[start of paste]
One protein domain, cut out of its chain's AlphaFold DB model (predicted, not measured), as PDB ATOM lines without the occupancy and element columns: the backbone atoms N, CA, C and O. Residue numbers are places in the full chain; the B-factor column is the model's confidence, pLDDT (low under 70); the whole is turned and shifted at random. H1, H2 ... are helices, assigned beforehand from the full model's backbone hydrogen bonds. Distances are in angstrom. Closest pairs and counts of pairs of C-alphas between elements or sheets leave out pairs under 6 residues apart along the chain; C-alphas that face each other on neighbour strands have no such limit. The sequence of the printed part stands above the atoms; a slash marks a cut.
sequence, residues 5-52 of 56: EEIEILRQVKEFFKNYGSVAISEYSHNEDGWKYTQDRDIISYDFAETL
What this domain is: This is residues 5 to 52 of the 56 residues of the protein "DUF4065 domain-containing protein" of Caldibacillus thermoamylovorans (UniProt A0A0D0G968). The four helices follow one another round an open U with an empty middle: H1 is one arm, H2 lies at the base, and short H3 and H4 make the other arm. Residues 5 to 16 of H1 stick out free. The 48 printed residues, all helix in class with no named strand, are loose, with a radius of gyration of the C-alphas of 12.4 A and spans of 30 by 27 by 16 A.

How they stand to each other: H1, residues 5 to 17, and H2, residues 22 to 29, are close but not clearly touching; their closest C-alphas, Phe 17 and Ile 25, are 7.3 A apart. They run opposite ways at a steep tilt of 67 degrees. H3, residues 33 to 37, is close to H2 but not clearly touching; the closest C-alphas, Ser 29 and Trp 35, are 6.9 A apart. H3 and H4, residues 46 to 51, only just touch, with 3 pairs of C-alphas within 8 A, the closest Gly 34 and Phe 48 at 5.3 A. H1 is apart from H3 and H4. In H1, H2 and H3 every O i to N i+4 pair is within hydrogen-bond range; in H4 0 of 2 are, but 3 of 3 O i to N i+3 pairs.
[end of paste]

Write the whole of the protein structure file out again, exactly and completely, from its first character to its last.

One protein domain, cut out of its chain's AlphaFold DB model (predicted, not measured), as PDB ATOM lines without the occupancy and element columns: the backbone atoms N, CA, C and O. Residue numbers are places in the full chain; the B-factor column is the model's confidence, pLDDT (low under 70); the whole is turned and shifted at random. H1, H2 ... are helices, assigned beforehand from the full model's backbone hydrogen bonds. Distances are in angstrom. Closest pairs and counts of pairs of C-alphas between elements or sheets leave out pairs under 6 residues apart along the chain; C-alphas that face each other on neighbour strands have no such limit. The sequence of the printed part stands above the atoms; a slash marks a cut.
sequence, residues 5-52 of 56: EEIEILRQVKEFFKNYGSVAISEYSHNEDGWKYTQDRDIISYDFAETL
What this domain is: This is residues 5 to 52 of the 56 residues of the protein "DUF4065 domain-containing protein" of Caldibacillus thermoamylovorans (UniProt A0A0D0G968). The four helices follow one another round an open U with an empty middle: H1 is one arm, H2 lies at the base, and short H3 and H4 make the other arm. Residues 5 to 16 of H1 stick out free. The 48 printed residues, all helix in class with no named strand, are loose, with a radius of gyration of the C-alphas of 12.4 A and spans of 30 by 27 by 16 A.

How they stand to each other: H1, residues 5 to 17, and H2, residues 22 to 29, are close but not clearly touching; their closest C-alphas, Phe 17 and Ile 25, are 7.3 A apart. They run opposite ways at a steep tilt of 67 degrees. H3, residues 33 to 37, is close to H2 but not clearly touching; the closest C-alphas, Ser 29 and Trp 35, are 6.9 A apart. H3 and H4, residues 46 to 51, only just touch, with 3 pairs of C-alphas within 8 A, the closest Gly 34 and Phe 48 at 5.3 A. H1 is apart from H3 and H4. In H1, H2 and H3 every O i to N i+4 pair is within hydrogen-bond range; in H4 0 of 2 are, but 3 of 3 O i to N i+3 pairs.